If Cynthia Nixon wins her bid for New York governor, there's one campaign promise some of her supporters won't let her renege on: smoking weed.
In an interview with The Cut, Nixon, who's challenging entrenched incumbent Andrew Cuomo in September's primaries, said that though she doesn't smoke weed now, she will if its recreational use becomes legal in New York.
"I tried it twice when I was in college," Nixon said. "It wasn’t for me, but I promised a number of people that when we legalize it in New York, I will give it another shot."
Nixon has made legalization a prominent platform in her bid to unseat Cuomo, linking the criminalization of marijuana to other issues at the forefront of her campaign, like criminal justice reform.
"I believe it’s time for New York to follow the lead of eight other states and DC and legalize the recreational use of marijuana," Nixon said in an April video for her campaign "There are a lot of good reasons for legalizing marijuana, but for me, it comes down to this: We have to stop putting people of color in jail for something that white people do with impunity."
Cuomo has long opposed legalizing the recreational use of marijuana in New York, coming down firmly on one side of the debate as recently as last year. “It’s a gateway drug, and marijuana leads to other drugs and there’s a lot of proof that that’s true,” Cuomo told Politico in February 2017. “There’s two sides to the argument. But I, as of this date, I am unconvinced on recreational marijuana."
But Cuomo struck a different tone last month, when he commented on a state Health Department report that found New York could greatly benefit from legalization. Cuomo didn't quite offer his full support to the idea, though he did seem to hint that he was coming around to it.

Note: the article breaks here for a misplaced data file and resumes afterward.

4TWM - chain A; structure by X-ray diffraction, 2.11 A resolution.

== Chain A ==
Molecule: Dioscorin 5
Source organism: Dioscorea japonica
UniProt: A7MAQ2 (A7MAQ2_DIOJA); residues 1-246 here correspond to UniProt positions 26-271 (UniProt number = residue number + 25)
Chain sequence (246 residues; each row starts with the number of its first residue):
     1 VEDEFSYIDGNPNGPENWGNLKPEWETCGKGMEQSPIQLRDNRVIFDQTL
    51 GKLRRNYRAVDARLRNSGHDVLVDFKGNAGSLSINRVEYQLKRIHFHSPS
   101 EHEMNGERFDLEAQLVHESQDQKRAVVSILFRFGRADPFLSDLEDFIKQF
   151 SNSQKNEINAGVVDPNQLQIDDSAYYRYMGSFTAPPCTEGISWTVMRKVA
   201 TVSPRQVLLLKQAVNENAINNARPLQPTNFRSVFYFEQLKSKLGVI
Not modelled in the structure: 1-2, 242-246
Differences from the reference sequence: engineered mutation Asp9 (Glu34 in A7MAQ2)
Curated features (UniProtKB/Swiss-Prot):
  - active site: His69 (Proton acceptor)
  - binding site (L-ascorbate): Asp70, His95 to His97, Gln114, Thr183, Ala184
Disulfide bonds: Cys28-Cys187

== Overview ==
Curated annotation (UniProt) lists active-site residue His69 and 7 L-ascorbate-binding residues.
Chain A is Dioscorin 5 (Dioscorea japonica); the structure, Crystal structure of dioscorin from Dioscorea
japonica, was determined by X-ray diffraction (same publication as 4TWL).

The situation on marijuana is changing,” Cuomo told reporters. “Now you have to answer specifics. Who sells it? Where do they sell it? What quantity can you sell? That to me, the devil’s in the details. And to come up with a full program, that’s what we have to answer.”
Cuomo's evolving stance on marijuana legalization might have been the result of simply hearing enough persuasive arguments on the issue, or seeing the hefty economic stimulus recreational marijuana could give New York spelled out in the Health Department's report.
His opponents, however, would attribute it to something else: the Cynthia effect.
Since Nixon announced her candidacy in March, her supporters see Cuomo inching left on issues like voting rights, environmental justice, abortion protections, and, yes, marijuana, in fear that Nixon's progressive campaign poses a real threat.
“Here comes someone who sounds a lot like [Zephyr] Teachout, is emphasizing progressive values and issues, but the difference is, [Nixon] is better connected,” Syracuse University political science professor Grant Reeher told The Hill in April, referring to a former primary challenger of Cuomo's, who's now running for state attorney general.
“People know her," Reeher continued, "and he is obviously worried about it and worried he’ll lose a significant chunk of the left."